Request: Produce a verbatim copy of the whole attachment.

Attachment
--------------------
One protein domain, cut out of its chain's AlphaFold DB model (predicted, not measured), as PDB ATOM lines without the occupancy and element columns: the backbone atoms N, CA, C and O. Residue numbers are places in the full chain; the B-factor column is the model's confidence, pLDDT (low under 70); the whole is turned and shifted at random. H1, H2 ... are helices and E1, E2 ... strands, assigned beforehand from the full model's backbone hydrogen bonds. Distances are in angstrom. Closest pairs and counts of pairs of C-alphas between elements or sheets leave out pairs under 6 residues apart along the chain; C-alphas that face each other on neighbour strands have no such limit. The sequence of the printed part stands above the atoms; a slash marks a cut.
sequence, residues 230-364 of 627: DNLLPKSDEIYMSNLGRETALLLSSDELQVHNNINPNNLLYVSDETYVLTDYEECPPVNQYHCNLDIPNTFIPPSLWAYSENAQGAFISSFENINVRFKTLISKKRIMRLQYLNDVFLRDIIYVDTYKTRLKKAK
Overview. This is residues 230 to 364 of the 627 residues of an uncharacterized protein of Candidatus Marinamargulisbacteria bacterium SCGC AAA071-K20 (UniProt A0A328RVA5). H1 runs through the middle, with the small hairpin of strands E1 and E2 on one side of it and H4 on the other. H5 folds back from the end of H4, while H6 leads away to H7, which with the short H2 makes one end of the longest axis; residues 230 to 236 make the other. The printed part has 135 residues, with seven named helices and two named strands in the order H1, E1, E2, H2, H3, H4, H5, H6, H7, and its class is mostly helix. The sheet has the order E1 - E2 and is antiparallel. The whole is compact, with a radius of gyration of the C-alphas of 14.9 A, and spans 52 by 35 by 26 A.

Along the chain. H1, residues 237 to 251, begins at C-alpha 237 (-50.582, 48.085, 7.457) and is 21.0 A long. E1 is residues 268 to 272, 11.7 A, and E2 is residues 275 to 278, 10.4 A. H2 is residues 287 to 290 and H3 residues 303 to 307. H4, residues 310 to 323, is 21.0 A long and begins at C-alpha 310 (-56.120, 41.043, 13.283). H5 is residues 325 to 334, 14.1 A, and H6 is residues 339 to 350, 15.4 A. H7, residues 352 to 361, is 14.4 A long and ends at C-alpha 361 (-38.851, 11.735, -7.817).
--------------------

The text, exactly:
One protein domain, cut out of its chain's AlphaFold DB model (predicted, not measured), as PDB ATOM lines without the occupancy and element columns: the backbone atoms N, CA, C and O. Residue numbers are places in the full chain; the B-factor column is the model's confidence, pLDDT (low under 70); the whole is turned and shifted at random. H1, H2 ... are helices and E1, E2 ... strands, assigned beforehand from the full model's backbone hydrogen bonds. Distances are in angstrom. Closest pairs and counts of pairs of C-alphas between elements or sheets leave out pairs under 6 residues apart along the chain; C-alphas that face each other on neighbour strands have no such limit. The sequence of the printed part stands above the atoms; a slash marks a cut.
sequence, residues 230-364 of 627: DNLLPKSDEIYMSNLGRETALLLSSDELQVHNNINPNNLLYVSDETYVLTDYEECPPVNQYHCNLDIPNTFIPPSLWAYSENAQGAFISSFENINVRFKTLISKKRIMRLQYLNDVFLRDIIYVDTYKTRLKKAK
Overview. This is residues 230 to 364 of the 627 residues of an uncharacterized protein of Candidatus Marinamargulisbacteria bacterium SCGC AAA071-K20 (UniProt A0A328RVA5). H1 runs through the middle, with the small hairpin of strands E1 and E2 on one side of it and H4 on the other. H5 folds back from the end of H4, while H6 leads away to H7, which with the short H2 makes one end of the longest axis; residues 230 to 236 make the other. The printed part has 135 residues, with seven named helices and two named strands in the order H1, E1, E2, H2, H3, H4, H5, H6, H7, and its class is mostly helix. The sheet has the order E1 - E2 and is antiparallel. The whole is compact, with a radius of gyration of the C-alphas of 14.9 A, and spans 52 by 35 by 26 A.

Along the chain. H1, residues 237 to 251, begins at C-alpha 237 (-50.582, 48.085, 7.457) and is 21.0 A long. E1 is residues 268 to 272, 11.7 A, and E2 is residues 275 to 278, 10.4 A. H2 is residues 287 to 290 and H3 residues 303 to 307. H4, residues 310 to 323, is 21.0 A long and begins at C-alpha 310 (-56.120, 41.043, 13.283). H5 is residues 325 to 334, 14.1 A, and H6 is residues 339 to 350, 15.4 A. H7, residues 352 to 361, is 14.4 A long and ends at C-alpha 361 (-38.851, 11.735, -7.817).